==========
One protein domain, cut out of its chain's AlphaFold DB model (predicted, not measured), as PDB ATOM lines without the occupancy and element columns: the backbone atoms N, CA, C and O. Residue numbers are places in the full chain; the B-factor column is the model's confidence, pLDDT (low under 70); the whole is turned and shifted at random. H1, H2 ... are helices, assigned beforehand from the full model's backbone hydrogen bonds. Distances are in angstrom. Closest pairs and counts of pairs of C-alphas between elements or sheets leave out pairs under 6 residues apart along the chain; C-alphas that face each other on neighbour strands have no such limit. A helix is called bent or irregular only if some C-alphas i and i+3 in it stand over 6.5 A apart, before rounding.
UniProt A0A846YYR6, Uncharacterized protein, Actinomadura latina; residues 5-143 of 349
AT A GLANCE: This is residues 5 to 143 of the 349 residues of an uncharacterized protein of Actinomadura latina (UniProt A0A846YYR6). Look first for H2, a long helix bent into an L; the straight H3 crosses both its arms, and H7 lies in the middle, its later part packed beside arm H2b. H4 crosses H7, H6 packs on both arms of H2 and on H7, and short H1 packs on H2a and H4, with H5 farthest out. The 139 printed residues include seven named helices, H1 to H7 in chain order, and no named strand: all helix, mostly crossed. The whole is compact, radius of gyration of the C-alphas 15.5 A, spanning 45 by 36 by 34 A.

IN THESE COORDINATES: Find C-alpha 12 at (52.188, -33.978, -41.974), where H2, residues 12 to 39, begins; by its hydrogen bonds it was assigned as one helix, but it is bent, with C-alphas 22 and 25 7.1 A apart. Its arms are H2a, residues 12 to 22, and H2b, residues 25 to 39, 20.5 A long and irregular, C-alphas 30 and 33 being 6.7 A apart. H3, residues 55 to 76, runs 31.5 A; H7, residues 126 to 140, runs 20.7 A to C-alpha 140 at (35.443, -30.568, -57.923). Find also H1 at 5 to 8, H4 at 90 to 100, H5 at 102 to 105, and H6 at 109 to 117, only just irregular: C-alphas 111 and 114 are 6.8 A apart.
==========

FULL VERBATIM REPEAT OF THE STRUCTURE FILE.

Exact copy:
One protein domain, cut out of its chain's AlphaFold DB model (predicted, not measured), as PDB ATOM lines without the occupancy and element columns: the backbone atoms N, CA, C and O. Residue numbers are places in the full chain; the B-factor column is the model's confidence, pLDDT (low under 70); the whole is turned and shifted at random. H1, H2 ... are helices, assigned beforehand from the full model's backbone hydrogen bonds. Distances are in angstrom. Closest pairs and counts of pairs of C-alphas between elements or sheets leave out pairs under 6 residues apart along the chain; C-alphas that face each other on neighbour strands have no such limit. A helix is called bent or irregular only if some C-alphas i and i+3 in it stand over 6.5 A apart, before rounding.
UniProt A0A846YYR6, Uncharacterized protein, Actinomadura latina; residues 5-143 of 349
AT A GLANCE: This is residues 5 to 143 of the 349 residues of an uncharacterized protein of Actinomadura latina (UniProt A0A846YYR6). Look first for H2, a long helix bent into an L; the straight H3 crosses both its arms, and H7 lies in the middle, its later part packed beside arm H2b. H4 crosses H7, H6 packs on both arms of H2 and on H7, and short H1 packs on H2a and H4, with H5 farthest out. The 139 printed residues include seven named helices, H1 to H7 in chain order, and no named strand: all helix, mostly crossed. The whole is compact, radius of gyration of the C-alphas 15.5 A, spanning 45 by 36 by 34 A.

IN THESE COORDINATES: Find C-alpha 12 at (52.188, -33.978, -41.974), where H2, residues 12 to 39, begins; by its hydrogen bonds it was assigned as one helix, but it is bent, with C-alphas 22 and 25 7.1 A apart. Its arms are H2a, residues 12 to 22, and H2b, residues 25 to 39, 20.5 A long and irregular, C-alphas 30 and 33 being 6.7 A apart. H3, residues 55 to 76, runs 31.5 A; H7, residues 126 to 140, runs 20.7 A to C-alpha 140 at (35.443, -30.568, -57.923). Find also H1 at 5 to 8, H4 at 90 to 100, H5 at 102 to 105, and H6 at 109 to 117, only just irregular: C-alphas 111 and 114 are 6.8 A apart.